Of the many releases this year, let us first explore the recent hits.
Raees was SRK’s baby, with Mahira Khan’s presence not exceeding beyond his romantic sequences and delivery of a baby boy.
Kaabil was Hrithik Roshan’s comeback film, helmed by his daddy, wherein he utilizes the prowess of his senses, other than that of sight, to take revenge on his wife’s rapists. Yami Gautam is, once again, reduced to a simpering damsel in distress with less screen space than a grandeur set in a Bhansali film.
Lastly, Jolly LLB 2 is Akshay Kumar’s renewed attempt at Mr. Goody Two Shoes, with meaty court dialogues. His wife, Huma Qureshi, is seen drinking away bhang in a Holi song sequence, or whiskey at home, or at best, emoting away from the sidelines of the court audience.
What makes actresses choose such roles? Perhaps, they are simply satisfied being cast alongside a Khan, Kumar or the likes. Or perhaps, there is still a sincere dearth of good scripts coming their way.
Now let’s come to Rangoon.
Kangana is the stand-out performer, amidst seasoned stars like Shahid and Saif.
This is not to say that Bhardwaj has showcased the heroes any less. In fact, all 3 of them have significant parts to play, in the film, and also within the complexity of each other’s lives.
As Kangana stated in Johar’s chat show, her relationship with Saif is towards one end of the spectrum of possessive and controlling, whereas her relationship with Shahid is on the other end of empowering and free, almost Sufi-like in nature.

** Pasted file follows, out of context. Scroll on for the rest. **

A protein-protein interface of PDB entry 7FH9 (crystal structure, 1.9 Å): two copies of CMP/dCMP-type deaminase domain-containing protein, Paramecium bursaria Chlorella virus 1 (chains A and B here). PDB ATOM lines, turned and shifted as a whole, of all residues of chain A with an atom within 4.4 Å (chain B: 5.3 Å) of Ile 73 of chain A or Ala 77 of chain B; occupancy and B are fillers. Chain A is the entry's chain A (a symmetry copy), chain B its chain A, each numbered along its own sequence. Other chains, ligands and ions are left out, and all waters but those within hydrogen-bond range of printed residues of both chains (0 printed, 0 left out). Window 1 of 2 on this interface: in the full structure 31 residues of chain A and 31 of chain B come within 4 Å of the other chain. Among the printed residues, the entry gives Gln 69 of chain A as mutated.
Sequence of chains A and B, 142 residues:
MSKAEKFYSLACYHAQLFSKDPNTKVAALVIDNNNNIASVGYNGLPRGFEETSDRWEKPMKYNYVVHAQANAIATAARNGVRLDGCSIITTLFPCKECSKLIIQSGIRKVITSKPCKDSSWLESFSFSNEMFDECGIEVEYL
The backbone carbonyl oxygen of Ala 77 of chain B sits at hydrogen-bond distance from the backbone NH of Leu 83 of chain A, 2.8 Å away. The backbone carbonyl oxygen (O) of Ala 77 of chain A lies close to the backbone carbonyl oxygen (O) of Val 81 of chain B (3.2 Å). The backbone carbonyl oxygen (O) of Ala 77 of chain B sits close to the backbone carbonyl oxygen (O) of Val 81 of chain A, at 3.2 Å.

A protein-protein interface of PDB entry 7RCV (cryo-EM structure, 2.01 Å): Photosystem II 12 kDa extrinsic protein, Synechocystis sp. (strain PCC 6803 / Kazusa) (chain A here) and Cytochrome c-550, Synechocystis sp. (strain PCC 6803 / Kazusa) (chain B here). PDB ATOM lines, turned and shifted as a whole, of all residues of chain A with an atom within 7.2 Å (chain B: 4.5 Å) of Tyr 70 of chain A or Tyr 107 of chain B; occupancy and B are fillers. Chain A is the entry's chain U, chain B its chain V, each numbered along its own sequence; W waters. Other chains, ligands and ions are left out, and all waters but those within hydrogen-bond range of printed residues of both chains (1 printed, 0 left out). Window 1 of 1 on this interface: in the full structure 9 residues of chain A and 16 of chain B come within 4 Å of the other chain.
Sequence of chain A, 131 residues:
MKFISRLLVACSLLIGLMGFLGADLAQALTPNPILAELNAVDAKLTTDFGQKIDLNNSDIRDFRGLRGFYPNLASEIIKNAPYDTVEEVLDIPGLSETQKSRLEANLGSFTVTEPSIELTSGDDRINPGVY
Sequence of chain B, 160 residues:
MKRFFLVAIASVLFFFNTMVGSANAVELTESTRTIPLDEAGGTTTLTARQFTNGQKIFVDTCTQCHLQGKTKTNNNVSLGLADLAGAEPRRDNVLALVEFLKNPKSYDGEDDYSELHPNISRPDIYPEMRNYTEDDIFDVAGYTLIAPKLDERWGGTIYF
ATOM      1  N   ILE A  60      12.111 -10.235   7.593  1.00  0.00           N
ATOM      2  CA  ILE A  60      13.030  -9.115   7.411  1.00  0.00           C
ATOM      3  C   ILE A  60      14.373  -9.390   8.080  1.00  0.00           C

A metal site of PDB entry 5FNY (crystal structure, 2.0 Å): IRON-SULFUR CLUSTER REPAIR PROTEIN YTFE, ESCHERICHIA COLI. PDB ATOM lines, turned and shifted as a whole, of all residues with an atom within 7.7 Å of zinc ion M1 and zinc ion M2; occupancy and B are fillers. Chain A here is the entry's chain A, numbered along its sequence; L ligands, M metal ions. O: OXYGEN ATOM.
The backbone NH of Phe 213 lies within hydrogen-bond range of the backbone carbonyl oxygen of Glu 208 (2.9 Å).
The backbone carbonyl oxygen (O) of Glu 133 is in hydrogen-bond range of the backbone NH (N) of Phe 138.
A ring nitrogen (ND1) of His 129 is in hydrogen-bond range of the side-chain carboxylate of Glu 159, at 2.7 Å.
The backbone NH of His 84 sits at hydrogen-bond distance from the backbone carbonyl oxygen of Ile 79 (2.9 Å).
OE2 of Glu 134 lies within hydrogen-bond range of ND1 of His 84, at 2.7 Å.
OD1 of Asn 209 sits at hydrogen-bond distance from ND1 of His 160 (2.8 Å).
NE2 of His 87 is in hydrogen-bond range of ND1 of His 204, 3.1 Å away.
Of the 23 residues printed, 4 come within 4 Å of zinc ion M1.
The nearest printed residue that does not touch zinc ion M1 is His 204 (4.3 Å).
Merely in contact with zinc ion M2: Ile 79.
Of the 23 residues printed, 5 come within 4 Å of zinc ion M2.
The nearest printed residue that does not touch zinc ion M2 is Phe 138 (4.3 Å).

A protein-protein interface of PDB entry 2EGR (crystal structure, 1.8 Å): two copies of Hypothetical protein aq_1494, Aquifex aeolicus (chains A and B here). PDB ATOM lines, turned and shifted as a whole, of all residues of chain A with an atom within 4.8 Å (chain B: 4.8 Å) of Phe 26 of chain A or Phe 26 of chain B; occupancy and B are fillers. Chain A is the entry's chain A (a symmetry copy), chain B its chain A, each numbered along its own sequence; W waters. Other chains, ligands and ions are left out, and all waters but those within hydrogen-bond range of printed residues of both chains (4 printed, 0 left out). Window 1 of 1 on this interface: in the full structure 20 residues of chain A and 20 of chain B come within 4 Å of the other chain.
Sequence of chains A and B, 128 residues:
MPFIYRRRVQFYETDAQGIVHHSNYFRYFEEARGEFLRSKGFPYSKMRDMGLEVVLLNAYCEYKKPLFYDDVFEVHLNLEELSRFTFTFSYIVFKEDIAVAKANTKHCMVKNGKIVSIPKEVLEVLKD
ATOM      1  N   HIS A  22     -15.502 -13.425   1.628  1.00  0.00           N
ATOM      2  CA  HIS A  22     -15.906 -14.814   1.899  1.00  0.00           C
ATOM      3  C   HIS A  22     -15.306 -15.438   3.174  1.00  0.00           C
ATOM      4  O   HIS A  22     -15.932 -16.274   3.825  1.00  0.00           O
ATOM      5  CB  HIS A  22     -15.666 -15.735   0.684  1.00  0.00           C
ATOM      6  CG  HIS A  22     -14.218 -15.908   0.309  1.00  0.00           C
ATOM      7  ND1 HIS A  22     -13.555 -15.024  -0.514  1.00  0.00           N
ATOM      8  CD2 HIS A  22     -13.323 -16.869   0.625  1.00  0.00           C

All three of them were a class act, and one cannot imagine anyone else in their shoes.
But Kangana’s character stole the show. As Miss Julia of 1940’s, she is reminiscent of Fearless Nadia of Hunterwali fame. The darling of her audience, Julia has a feisty spirit that could only be unearthed by her romantic encountering with Nawab (Shahid) in the jungles of Rangoon. An untouchable by birth, and bought by Rusi (Saif) from her mother as a street performer named Jwala Devi, she has had a tumultuous past. But that doesn’t stop her from single-handedly saving Nawab from a moving train and recovering the Maharaja’s priceless sword for INA’s cause. She nabs bad guys just as well as she nabs her inner demons.
To portray a character, so authentically, that you laugh when she dances silly in front of Japanese soldiers, and cry when she digs a grave for her makeup man in the pouring rain, is brilliance personified.
Rangoon is Bhardwaj’s dream of casting a love triangle amid war, and he has weaved that magical world beautifully, albeit flawed in few parts, especially the unusual ending.
The muddy kiss between Nawab and Julia, and her sword exchange with the suave Rusi are some hitherto seen before moments between a leading lady and actor in Indian cinema.
Bloody hell, I’d say Rangoon is a legacy for the cinegoers and makers to come.